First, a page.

Sometimes they do it to get a laugh, sometimes they’re forced into it by bad writing, but no matter how good an actor you are, if you agree to host SNL, you will invariably end up humiliating yourself for laughs and sometimes you will even be successful — though many times, you just end up embarrassing yourself for no legitimate comedic reason.
Here’s 10 of Hollywood’s best actors humiliating themselves on SNL, more often than not to their own detriment.
A 10-time Emmy nominee, a five-time winner, and considered maybe the best television actor of our generation — capable of deftly playing comedic or dramatic roles — Cranston was reduced to singing about sparkling apple juice in a terrible wig. It’s literally 5 minutes of Cranston and Fred Armisen mostly repeating the same phrase: “I sent a bottle of sparkling apple juice to your house. Did you get it?” Terrible, terrible sketch.
Robert Downey Jr.
The man who launched the biggest franchise of all time and a two-time Oscar nominee considered by some (or at least, by Sean Penn) as the greatest actor of his generation, once gave a confrontational monologue on SNL while inside a suitcase. Bonus: His scene partner was Oscar winner Joan Cusack. Ladies and gentlemen, I give you Suitcase Boy.
Robert De Niro
De Niro may be the best actor of his generation. He has seven Oscar nominations and two wins for movies like Raging Bull and The Godfather. Yes, while De Niro has done plenty over the last 15 years to embarrass himself in his choice of movies, nothing — not even The Family — is as embarrassing as seeing De Niro, in drag, show up in a Blizzard Man sketch, shake his ass for Diddy, and deliver the line, “Oh Diddy, as you know, a b*tch gotta stay dipped.”
Recent Oscar winner and one of the very best character actors in all of Hollywood, J.K. Simmons has been in everything. He’s gotten 155 credits in the last 30 years and still, he’s never done anything as embarrassing as wear a bad wig and host a “Miss Trash” pageant, a terrible, unfunny and confusing sketch that went nowhere.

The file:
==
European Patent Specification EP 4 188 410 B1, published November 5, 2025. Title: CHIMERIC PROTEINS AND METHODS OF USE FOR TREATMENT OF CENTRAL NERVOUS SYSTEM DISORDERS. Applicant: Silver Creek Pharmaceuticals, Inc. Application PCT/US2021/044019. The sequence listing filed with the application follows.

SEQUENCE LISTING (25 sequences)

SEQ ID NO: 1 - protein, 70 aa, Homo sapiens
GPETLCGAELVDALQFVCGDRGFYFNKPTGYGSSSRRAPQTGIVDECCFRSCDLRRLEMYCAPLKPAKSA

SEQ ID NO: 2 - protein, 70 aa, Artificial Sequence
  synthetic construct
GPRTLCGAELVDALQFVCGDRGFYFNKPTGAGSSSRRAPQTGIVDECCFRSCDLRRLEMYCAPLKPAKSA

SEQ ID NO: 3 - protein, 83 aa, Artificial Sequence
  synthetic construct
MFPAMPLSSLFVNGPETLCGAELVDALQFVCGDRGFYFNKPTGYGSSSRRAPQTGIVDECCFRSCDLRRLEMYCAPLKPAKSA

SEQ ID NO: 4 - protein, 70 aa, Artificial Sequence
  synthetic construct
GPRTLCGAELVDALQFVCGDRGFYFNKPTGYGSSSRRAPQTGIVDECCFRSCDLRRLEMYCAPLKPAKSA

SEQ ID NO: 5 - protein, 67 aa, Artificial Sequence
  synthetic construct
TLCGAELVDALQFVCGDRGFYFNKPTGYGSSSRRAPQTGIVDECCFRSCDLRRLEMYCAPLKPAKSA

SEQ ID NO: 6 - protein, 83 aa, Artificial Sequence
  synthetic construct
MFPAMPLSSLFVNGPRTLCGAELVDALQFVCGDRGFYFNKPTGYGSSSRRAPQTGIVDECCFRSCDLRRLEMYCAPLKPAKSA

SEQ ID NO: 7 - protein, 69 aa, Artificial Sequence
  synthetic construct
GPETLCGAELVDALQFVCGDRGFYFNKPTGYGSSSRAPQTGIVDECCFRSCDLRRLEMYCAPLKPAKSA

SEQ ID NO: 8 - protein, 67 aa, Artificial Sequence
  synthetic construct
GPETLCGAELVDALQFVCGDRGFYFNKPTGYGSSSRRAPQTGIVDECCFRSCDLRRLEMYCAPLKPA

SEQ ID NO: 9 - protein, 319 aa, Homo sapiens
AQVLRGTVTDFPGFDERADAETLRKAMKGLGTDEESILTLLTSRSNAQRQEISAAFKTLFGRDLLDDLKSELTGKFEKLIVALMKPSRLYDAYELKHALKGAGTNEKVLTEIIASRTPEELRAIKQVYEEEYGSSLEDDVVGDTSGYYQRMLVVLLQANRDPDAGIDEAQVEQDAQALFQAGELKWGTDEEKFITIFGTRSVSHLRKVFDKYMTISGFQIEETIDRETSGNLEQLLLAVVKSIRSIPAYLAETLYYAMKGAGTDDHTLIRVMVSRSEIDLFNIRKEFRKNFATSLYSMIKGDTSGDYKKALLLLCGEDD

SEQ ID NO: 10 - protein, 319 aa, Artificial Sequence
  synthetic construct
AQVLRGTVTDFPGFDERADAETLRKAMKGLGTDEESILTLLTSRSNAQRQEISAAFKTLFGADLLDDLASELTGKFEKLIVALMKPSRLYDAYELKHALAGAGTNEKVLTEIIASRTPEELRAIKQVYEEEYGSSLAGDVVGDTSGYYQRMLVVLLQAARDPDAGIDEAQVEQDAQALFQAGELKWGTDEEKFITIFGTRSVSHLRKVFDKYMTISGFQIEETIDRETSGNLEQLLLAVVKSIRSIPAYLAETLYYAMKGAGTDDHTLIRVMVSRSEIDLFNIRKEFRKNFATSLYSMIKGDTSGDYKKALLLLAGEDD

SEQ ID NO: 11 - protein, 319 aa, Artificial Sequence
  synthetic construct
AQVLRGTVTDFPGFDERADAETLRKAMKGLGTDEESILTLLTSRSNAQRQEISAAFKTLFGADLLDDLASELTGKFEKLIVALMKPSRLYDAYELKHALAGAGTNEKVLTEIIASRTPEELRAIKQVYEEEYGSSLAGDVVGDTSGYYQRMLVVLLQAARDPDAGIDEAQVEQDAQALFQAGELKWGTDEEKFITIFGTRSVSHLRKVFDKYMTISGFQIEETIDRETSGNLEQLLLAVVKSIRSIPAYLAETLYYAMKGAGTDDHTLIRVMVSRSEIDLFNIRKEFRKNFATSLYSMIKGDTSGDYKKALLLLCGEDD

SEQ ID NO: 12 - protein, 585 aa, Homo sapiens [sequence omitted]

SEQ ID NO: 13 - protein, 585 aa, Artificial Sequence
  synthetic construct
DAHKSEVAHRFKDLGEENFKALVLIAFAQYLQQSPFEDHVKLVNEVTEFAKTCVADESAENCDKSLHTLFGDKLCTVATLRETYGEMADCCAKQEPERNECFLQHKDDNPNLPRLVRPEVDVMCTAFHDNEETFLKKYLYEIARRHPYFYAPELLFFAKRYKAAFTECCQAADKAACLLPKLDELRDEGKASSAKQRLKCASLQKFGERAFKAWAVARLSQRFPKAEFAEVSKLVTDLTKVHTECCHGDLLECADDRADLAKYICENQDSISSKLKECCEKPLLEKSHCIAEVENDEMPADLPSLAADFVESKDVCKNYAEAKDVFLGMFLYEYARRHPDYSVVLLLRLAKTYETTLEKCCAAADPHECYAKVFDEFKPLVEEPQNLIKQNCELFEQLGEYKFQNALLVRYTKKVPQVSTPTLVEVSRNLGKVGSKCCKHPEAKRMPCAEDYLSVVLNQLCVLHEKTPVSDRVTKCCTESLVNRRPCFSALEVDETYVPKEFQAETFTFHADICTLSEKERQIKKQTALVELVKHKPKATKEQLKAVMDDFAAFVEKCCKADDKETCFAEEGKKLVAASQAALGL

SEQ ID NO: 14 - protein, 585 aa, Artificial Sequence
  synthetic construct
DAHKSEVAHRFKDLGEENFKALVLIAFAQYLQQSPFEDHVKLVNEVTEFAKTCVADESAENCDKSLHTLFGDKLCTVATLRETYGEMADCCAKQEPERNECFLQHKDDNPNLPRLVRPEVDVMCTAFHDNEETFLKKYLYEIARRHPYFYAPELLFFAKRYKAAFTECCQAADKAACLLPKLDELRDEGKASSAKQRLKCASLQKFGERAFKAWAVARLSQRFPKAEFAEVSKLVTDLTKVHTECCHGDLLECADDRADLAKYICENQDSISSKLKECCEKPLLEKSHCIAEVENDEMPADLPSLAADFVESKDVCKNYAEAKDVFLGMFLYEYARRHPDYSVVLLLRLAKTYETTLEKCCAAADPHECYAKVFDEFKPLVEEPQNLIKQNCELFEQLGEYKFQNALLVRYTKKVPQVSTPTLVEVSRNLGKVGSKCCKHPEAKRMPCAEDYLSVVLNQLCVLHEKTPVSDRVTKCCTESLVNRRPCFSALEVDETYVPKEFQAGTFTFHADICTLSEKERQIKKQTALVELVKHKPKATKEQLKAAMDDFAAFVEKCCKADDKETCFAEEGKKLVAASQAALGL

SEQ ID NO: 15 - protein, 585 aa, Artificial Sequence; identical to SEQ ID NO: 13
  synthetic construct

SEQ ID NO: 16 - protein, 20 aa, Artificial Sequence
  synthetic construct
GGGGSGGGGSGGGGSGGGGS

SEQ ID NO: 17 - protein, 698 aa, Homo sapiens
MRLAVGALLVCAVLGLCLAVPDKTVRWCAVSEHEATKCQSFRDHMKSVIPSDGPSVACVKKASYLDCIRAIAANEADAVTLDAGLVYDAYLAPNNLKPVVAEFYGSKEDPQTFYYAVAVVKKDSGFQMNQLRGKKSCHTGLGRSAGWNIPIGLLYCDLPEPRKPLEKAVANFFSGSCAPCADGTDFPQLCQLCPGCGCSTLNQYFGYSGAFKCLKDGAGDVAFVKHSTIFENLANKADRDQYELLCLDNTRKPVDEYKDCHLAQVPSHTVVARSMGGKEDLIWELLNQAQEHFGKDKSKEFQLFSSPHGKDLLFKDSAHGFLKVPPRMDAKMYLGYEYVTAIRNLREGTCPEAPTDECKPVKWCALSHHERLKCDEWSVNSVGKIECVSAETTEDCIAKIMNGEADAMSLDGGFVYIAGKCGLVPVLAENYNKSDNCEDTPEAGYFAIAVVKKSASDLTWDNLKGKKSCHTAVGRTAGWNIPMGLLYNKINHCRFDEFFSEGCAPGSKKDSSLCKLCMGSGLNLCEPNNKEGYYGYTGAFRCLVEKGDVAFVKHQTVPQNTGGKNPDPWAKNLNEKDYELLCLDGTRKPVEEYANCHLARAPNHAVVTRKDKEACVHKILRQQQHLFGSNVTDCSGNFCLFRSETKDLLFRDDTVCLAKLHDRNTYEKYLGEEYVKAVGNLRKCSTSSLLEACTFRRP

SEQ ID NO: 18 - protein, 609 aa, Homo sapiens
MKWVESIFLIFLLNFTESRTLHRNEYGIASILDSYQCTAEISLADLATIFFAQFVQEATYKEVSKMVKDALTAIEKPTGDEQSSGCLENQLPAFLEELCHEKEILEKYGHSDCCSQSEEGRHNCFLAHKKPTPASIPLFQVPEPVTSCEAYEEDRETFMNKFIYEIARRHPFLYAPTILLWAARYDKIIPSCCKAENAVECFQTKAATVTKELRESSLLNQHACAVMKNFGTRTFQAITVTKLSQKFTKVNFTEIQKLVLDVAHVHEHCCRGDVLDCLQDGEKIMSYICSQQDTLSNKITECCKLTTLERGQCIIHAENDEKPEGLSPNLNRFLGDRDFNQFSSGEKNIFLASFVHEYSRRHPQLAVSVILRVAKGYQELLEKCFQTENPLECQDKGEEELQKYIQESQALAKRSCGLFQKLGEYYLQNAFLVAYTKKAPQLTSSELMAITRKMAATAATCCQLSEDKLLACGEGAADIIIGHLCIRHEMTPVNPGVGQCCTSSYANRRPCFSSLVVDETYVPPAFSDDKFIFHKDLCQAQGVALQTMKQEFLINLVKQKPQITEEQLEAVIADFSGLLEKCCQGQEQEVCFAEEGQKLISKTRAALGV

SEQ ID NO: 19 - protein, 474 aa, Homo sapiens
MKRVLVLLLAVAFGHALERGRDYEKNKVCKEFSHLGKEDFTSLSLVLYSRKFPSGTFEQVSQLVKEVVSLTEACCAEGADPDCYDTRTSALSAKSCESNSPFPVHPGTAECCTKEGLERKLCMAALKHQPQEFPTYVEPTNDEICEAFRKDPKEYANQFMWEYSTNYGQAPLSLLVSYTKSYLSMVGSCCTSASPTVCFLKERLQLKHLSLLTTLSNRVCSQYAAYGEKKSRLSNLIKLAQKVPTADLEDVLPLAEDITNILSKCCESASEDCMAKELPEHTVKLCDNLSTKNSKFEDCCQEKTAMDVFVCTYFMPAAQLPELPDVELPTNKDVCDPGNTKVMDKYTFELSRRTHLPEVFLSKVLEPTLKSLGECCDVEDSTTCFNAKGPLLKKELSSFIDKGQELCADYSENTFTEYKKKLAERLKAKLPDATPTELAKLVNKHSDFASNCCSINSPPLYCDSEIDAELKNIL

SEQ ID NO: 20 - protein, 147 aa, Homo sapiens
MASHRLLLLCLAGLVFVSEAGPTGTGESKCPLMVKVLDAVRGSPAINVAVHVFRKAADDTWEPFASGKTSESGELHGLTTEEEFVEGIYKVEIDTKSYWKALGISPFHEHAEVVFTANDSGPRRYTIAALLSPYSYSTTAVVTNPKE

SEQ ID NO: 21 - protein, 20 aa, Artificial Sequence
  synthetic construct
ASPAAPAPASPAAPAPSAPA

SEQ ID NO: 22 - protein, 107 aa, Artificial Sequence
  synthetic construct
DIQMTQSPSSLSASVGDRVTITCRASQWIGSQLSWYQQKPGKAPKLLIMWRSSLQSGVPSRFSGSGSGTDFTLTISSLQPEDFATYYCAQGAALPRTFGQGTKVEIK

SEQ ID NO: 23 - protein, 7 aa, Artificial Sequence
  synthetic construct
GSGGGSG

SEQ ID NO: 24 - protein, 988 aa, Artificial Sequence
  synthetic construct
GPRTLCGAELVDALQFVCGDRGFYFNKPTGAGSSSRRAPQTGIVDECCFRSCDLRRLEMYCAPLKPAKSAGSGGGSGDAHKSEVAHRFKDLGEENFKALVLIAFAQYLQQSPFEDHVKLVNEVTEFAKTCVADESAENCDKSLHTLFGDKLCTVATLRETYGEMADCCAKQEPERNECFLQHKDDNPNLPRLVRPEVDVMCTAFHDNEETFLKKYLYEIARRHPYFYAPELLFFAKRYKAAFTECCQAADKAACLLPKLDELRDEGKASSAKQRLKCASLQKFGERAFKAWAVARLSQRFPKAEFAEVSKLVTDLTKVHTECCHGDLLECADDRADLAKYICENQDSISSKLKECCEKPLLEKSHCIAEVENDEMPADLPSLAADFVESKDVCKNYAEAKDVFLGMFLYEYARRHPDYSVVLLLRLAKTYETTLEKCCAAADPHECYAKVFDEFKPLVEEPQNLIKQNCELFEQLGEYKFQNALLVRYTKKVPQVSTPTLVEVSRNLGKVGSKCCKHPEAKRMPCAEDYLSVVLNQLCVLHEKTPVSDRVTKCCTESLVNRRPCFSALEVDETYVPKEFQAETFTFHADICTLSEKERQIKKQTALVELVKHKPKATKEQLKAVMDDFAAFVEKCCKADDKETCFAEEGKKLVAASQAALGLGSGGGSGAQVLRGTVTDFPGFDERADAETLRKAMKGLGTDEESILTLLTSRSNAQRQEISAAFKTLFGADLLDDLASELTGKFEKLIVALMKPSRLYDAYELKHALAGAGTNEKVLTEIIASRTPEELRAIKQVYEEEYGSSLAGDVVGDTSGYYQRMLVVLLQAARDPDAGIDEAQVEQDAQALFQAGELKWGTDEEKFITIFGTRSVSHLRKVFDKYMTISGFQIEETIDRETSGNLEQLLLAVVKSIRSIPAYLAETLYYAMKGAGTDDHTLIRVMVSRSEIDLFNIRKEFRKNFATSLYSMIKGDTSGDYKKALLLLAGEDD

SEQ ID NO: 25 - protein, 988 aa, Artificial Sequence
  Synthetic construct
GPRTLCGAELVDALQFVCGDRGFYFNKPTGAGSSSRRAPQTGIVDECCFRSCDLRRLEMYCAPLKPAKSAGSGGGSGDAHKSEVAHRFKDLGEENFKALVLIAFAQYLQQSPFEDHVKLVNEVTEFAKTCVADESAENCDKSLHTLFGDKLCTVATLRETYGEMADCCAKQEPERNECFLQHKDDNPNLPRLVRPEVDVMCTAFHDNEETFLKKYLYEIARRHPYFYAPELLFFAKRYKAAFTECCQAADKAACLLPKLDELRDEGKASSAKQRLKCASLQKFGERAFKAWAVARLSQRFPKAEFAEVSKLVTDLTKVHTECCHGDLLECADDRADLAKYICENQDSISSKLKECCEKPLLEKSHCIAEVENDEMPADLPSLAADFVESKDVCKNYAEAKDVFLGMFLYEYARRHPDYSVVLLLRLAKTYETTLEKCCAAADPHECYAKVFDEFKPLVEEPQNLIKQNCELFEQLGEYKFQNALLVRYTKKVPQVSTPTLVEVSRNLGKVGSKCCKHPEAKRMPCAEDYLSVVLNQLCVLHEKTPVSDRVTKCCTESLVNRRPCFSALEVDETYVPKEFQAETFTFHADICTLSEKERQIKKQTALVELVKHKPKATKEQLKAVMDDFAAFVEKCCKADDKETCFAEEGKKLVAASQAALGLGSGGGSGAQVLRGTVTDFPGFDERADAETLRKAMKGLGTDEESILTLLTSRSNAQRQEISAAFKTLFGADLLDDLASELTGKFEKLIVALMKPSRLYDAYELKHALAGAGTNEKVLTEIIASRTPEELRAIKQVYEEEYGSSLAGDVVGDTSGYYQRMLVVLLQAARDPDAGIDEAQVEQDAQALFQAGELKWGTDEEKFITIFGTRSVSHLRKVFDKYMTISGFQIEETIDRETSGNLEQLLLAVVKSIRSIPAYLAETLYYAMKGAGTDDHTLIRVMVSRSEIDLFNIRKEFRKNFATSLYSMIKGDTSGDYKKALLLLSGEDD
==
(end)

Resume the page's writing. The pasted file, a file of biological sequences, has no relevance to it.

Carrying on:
A two-time Oscar nominee better known now for his roles in the X-Men and Lord of the Rings movies, McKellen is also one of the finest Shakespearean actors around (he got a Golden Globe nomination for Richard III). However, McKellen once also dressed in drag — as Dame Maggie Smith — and gave his Oscar predictions, which included taking potshots at Judi Dench and making out with Jimmy Fallon (and no, I’m not even going to pretend it wasn’t hilarious.)
Another great Shakespearean actor, Grammer, of course, is better known for playing Frasier Crane, a character that has gotten him 15 Emmy nominations and five wins. He, too, has made some bad television along the way, but little is more embarrassing than having played a Baywatch director on SNL who consoled all of his Baywatch actresses before spraying water all over them to get “poignant” performances for Baywatch scenes.
In “Animal Confessions,” John Lithgow — 11 Emmy nominations, five Emmy wins, and two Oscar nominations — played a priest who listened to dogs confess their sins. Voice-over work was done for the dog’s confessions, of course, but the look on Lithgow’s face when one of the dogs actually barks is priceless.
In “Janet Reno’s Dance Party,” Kevin Spacey — three-time Emmy nominee and two-time Oscar winner — dressed up as Donna Shalala (former U.S. Secretary of Health and Human Services) and slow-danced with Will Ferrell’s Reno.
Craig may not have as many awards as the other guys on this list — he has one Emmy nom and a BAFTA nomination — but he’s James F*cking Bond, the coolest, most collected guy on the planet … until he’s asked to play a construction worker in one of the worst sketches in the last few years. It is straight-up painful to watch. WHAT IS THAT ACCENT? I heard Rachel Weisz considered divorcing him after watching it.
Whether you find this sketch embarrassing may depend largely on your politics. Two-time Oscar winner and three-time Emmy nominee Charlton Heston was in a sketch boasting about the NRA Loan program, in which the NRA would loan out free guns during the five-day Brady Law waiting period. History may ultimately judge it poorly, but you can bet your ass that it was one of Heston’s proudest moments. He was bragging, and the writers of the sketch were, I assume, making fun of the absurdity of it.